How to do WPA encryption between Linksys WRT54G and WMP54G on Linux

It worked for me (TM) on 2003-12-16.
  1. Configure your Linksys WRT54G Access Point so that it does not use encryption at all.
  2. Download WLAN DriverLoader version 1.52 (more recent versions are assumed to work) from Linuxant.
  3. Install and configure DriverLoader: You can use this .inf file and this .sys file for the Windows driver (released on 07/17/2003, version that I found on the CD that came with the Linksys WMP54G NIC. Get an evaluation license for now. Verify your NIC works properly. If it does not, get some help on the Linuxant mailing list.
  4. Configure your Access Point so that it uses state of the art encryption: WPA with Pre-Shared Key authentication (also called WPA-Personal) and AES encryption (also called WPA-CCMP or WPA2). Make a mental note of your SSID in the Basic Wireless Settings. For the Wireless Security, I made up the 111...111 secret, but you should use 32 bytes of secret that are really random. My preferred method to generate the secret on Linux is: dd if=/dev/random bs=32 count=1 2>/dev/null | od -An -tx1 then remove all spaces and newlines... Make sure "Wireless SSID Broadcast" is set to "Enable", because that will be required later. Disabling the SSID broadcast or filtering on MAC addresses only provide weak bandwidth/privacy protection anyway, and you are setting up the way stronger WPA encryption which guarantees that only somebody who knows the secret can interact with your Access Point. Note from the screenshots that my Access Point uses version 1.42.3 of the firmware.
  5. Get the binary of the WPA Supplicant daemon. If you trust me, you can download a binary I built (I downloaded wpa_supplicant-lnxt2003121400.tar.gz from Linuxant, compiled with gcc 3.3.3, linked statically against libdnet 1.7, you will need to have in order to run it). If you don't trust me, you can build your own from source:

    tar -xvzopf wpa_supplicant-lnxt2003121400.tar.gz
    cd wpa_supplicant-lnxt2003121400

    On Debian unstable, it is confusing to do so, because there is already a package called libdnet (for DECnet) but that is not the same libdnet the daemon needs, so you need to download and build the libdnet the daemon wants from source first:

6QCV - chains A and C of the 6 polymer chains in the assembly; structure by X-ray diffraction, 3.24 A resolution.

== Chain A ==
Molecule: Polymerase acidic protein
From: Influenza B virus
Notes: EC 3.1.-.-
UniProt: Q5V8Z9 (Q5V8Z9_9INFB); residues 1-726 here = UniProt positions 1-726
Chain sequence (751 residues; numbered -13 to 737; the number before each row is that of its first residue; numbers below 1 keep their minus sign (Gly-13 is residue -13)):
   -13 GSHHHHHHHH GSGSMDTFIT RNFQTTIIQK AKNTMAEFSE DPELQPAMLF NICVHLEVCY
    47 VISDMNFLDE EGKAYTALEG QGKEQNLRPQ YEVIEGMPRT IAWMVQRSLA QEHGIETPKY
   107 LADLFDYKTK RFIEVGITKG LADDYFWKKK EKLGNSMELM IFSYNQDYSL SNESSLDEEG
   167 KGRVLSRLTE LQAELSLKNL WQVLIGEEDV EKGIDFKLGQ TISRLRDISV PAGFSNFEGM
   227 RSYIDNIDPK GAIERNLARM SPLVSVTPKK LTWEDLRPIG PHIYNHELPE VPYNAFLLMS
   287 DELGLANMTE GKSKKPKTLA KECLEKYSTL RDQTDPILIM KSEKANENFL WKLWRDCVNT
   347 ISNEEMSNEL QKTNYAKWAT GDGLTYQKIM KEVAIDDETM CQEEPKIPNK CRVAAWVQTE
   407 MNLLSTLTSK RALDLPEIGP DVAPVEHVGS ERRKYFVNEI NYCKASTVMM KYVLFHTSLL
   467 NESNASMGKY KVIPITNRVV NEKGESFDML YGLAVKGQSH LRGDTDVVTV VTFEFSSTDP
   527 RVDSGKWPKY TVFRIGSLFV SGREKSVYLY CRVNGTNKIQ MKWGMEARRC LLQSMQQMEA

tar -xvzopf libdnet-1.7.tar.gz
    cd libdnet-1.7
    ./configure --prefix=/opt/libdnet-1.7 --exec-prefix=/opt/libdnet-1.7
    make install
    ln -s /opt/libdnet-1.7/include/dnet.h /usr/include/dnet.h
    ln -s /opt/libdnet-1.7/include/dnet /usr/include/dnet
    ln -s /opt/libdnet-1.7/lib/libdnet.a /usr/lib/libdnet.a

  6. Download the configuration file for the daemon. Modify it to use the same SSID and secret as in your Access Point configuration.
  7. Run the daemon as root. Initially, to see what is going on, you should use this command line:
    ./wpa_supplicant -i<Your wireless NIC> -cwpa_supplicant.conf
    where <Your wireless NIC> is eth0 for example. Note that the daemon needs 3 things to work:

    1. You must run a kernel that supports wireless extensions version 15 (more recent versions are assumed to work), you can check the version by looking at include/linux/wireless.h in your kernel source tree. I use kernel version 2.4.22
    2. Your wireless NIC must be UP (but does not need to have an IP configuration). You can ensure that with ifconfig <Your wireless NIC> up
    3. Your Access Point must broadcast its SSID.
    The output you should expect is:
    Trying to associate with <MAC address of your Access Point> (SSID='<Your SSID>' freq=2437 MHz)
    WPA key negotiation completed with <MAC address of your Access Point>
    If that is the case, then you should now be able to run the daemon truly in daemon mode, i.e. with the -B option (if that didn't work, you might want to look at a more verbose output by using the -dd option). Note that the daemon must continue to run even after the negociation completed.
  8. Give its IP configuration to your wireless NIC, and fire a web browser to ...
  9. ... send 20 US dollars to Linuxant to buy a permanent license. They did an excellent job, they deserve it. But tell them to polish their documentation :)

Regis "HPReg" Duchesne